Good news, bad news.

Sorry for today’s day late/dollar short entry. I had one of those days yesterday, during which I mostly wandered from room to room, starting projects and not finishing them. It was good news-bad news all day. Good news: The bathing suit bottom and top that I ordered from two different catalogs arrived, and match perfectly. Bad news: In trying to remove them from the packaging, I snipped a small hole in the bottoms. Good news: They’ll take them back. Bad news: They’re out of that color. Good news: The hole is small; I can easily repair it on the machine. Bad news: I can’t find my white thread. And so on, all day.

So the hell with that. I’m starting to sound like Lileks.

Besides, London’s in trouble and I have a deadline. We’ll try for something later. Until then, discuss terror if you’re so inclined. I’ll be watching CNN.

Posted at 9:49 am in Uncategorized |

25 responses to “Good news, bad news.”

  1. mary said on July 7, 2005 at 10:44 am

    The in-house Brit here is fairly disgusted with Bush’s comments from Gleneagles regarding the bombings. Bush saying that terrorists hate the us because they operate from hatred and violence and we operate on hope and compassion is particularly peeving. No one is blowing up the subway because they hate compassion, George. Get a grip.

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  2. Nance said on July 7, 2005 at 11:24 am

    The guy’s working without a net, and his default position is, “they hate us for our freedom.” They hate us for no such reason — I’d think our policies in the Mideast, our presence there and other factors have a great deal more to do with it. By this point you’d think he’d have a stock response prepared to deliver, but, er, maybe not.

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  3. Joe said on July 7, 2005 at 12:21 pm

    Ask your self this Question, If we would pull all our troops from Iraq,and afghanistan, do you think the terrorist would stop? I don’t, these people hate us and would not think twice about putting a knife in you or me or your kid, if they thought it would further their cause. So far the USA has not been hit since 9-11 what ever we are doing seems to be working, lets hope it continues.


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  4. mary said on July 7, 2005 at 1:48 pm


    We have not been hit here, but Spain and England have been hit for being involved in Iraq as our allies. One could argue that our presence in Iraq is causing terrorist attacks. Not on us, but is that the point? Is the “war on terrorism” solely to keep terrorists out of the US or is it to wipe out terrorism? Can a country in fact declare war on terrorism, since it has no home or national affiliation? And most of all, there was no terrorism coming from Iraq before we invaded, so how did invading Iraq prevent any terrorism? Hasn’t it caused it?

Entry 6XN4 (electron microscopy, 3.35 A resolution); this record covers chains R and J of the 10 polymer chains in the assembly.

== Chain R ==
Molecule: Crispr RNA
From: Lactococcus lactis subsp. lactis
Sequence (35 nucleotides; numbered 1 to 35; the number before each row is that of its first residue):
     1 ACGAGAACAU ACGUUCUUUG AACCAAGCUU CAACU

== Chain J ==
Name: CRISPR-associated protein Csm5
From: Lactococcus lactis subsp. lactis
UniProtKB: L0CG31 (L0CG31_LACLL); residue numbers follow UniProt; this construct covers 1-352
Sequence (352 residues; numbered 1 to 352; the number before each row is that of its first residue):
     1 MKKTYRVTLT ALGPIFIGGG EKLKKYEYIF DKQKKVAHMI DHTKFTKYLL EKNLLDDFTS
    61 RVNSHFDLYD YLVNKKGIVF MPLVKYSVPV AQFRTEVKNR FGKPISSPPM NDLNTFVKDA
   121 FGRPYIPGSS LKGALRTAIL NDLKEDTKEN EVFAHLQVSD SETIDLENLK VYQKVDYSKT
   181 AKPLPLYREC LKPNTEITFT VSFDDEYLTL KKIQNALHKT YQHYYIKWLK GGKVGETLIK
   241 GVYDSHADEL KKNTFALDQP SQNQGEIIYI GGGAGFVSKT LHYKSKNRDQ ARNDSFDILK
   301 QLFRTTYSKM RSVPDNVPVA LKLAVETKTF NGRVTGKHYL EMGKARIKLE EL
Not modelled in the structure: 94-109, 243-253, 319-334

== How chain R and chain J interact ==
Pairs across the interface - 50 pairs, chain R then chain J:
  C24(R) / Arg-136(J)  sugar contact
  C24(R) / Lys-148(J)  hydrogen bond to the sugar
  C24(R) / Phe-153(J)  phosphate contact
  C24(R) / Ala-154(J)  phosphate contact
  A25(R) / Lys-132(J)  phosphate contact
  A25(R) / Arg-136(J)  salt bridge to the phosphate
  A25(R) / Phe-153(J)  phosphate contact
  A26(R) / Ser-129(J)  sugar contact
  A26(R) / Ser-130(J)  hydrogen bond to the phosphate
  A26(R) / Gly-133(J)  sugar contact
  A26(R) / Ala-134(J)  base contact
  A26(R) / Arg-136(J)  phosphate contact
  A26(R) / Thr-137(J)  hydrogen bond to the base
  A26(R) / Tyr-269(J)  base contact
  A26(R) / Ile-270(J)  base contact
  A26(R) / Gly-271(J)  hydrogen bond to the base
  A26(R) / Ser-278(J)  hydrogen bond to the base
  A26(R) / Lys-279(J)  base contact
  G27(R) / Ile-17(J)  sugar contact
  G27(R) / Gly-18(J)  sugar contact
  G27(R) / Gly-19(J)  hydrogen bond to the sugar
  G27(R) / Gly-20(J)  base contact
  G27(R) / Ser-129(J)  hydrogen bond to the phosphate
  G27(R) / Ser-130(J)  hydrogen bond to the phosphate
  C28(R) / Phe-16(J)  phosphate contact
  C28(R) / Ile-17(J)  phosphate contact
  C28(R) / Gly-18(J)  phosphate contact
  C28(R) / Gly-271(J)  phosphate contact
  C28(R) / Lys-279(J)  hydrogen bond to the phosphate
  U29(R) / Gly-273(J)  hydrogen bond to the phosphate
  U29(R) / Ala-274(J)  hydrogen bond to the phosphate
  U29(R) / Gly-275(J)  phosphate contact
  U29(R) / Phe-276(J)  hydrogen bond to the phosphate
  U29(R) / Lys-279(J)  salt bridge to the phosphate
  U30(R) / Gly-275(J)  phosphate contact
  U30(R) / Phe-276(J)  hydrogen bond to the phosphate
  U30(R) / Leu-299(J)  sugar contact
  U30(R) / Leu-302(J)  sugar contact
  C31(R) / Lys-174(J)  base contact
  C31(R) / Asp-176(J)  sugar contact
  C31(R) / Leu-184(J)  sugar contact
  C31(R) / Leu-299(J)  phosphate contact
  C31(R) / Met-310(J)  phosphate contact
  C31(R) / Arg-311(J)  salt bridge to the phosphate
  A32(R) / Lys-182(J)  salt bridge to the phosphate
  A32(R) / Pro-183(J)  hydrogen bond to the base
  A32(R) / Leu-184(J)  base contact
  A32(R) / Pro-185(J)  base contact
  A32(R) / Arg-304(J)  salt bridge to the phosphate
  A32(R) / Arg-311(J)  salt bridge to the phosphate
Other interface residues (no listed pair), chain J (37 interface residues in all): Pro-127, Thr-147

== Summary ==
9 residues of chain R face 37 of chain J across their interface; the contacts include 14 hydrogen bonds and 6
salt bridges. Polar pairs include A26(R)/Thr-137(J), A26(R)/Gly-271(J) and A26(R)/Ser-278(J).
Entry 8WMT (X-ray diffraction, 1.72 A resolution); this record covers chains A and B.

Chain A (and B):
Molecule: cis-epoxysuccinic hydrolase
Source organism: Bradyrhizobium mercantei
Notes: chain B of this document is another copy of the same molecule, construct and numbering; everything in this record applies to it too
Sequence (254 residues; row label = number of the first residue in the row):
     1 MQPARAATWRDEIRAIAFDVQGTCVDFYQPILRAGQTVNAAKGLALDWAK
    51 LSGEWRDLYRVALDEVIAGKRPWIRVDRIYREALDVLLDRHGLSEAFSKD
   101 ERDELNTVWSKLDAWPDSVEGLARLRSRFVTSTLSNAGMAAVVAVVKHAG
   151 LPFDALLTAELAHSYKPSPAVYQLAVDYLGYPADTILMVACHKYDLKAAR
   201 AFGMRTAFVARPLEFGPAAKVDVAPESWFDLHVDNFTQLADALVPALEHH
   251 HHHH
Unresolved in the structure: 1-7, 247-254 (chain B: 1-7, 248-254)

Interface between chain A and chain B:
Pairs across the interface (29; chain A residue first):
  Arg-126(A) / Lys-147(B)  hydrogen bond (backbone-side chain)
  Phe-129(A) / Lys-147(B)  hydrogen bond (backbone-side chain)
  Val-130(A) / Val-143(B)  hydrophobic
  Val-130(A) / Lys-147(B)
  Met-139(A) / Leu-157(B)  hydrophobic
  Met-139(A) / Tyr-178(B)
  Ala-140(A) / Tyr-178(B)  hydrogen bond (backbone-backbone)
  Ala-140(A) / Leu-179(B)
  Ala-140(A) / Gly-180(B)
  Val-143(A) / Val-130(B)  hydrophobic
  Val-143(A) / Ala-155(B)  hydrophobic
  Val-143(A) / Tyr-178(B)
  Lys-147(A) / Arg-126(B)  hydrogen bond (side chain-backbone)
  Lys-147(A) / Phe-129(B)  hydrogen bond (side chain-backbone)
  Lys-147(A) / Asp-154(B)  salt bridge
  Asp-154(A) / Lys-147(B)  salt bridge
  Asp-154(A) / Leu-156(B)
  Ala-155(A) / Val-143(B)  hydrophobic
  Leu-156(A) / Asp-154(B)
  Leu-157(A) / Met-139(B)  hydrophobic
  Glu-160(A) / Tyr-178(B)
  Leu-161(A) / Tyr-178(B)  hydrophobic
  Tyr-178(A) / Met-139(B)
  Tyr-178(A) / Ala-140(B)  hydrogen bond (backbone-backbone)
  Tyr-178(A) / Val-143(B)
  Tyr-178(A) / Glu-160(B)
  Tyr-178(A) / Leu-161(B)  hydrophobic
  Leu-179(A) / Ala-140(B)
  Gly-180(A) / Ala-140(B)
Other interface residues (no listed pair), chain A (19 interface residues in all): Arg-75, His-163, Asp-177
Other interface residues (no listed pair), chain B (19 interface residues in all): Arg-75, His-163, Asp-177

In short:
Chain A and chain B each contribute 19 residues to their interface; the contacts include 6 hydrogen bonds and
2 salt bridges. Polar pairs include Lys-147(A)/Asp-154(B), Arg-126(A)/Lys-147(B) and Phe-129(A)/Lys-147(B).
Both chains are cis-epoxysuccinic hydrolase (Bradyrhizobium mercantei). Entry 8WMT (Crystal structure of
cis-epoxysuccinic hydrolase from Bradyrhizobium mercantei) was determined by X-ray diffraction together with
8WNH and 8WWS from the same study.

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  5. David said on July 7, 2005 at 2:07 pm

    Of course invading Iraq has caused it. What possible other reaction could come from people whose sons, daughters, mothers and fathers have been caught up in ‘collateral’ damage of the war, even if somebody manages to prove that this war is desirable for any reason. I just wonder what some people on this side of the ‘fence’ who say there is good being done in Iraq would do if their mother had just been killed by a random bomb and they were given the chance to hit back randomly.

    The best way to make a terrorist out of peaceful people is to terrorise them. The world has seen this fact for thousands of years. Maybe Bush should read more history books.


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  6. Angie said on July 7, 2005 at 2:20 pm

    My brother (active U.S. military) made this comment as we watched Bush’s impromptu speech this morning: “If he says ‘folks’ one more time…”

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  7. Claire said on July 7, 2005 at 2:53 pm

    My father-in-law and young bro/sis-in-laws live in London, my sister is at war in Mosul, Iraq. My heart goes out to everyone on the front lines.

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  8. Claire again said on July 7, 2005 at 3:40 pm

    Oh, and my husband (who is a British citizen) is flying to Glasgow tomorrow to see his sister off as she will be serving w/the Royal Army as a nurse in Iraq as well.

    I would not call any act of terrorism justifiable.

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  9. Miss Beth said on July 7, 2005 at 5:14 pm

    My heart goes out to anyone directly and indirectly affected by this neverending crisis…which I guess means all of us. I know this is going to sound inflammatory and maybe I want to light a fire under someone, but it burns me when statements like “The USA has not been hit since 9-11…lets hope it continues,” are blindly made. This morning, I watched as people scrambled and bled and wept because they had been blown up on their mundane, normal commute. They had seen tragedy unfold along with their morning coffee. These people who, willingly or not, are the USA’a allies. And then, I couldn’t watch anymore, because every station tuned in to the previously programmed morning crap. I don’t have cable so instead of getting updates, I get to watch an Ambush Makeover. I don’t hate America; I’m embarrassed by her.

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  10. brian stouder said on July 7, 2005 at 7:59 pm

    >”They hate us for no such reason — I’d think our policies in the Mideast, our presence there and other factors have a great deal more to do with it.”

    Oh, my.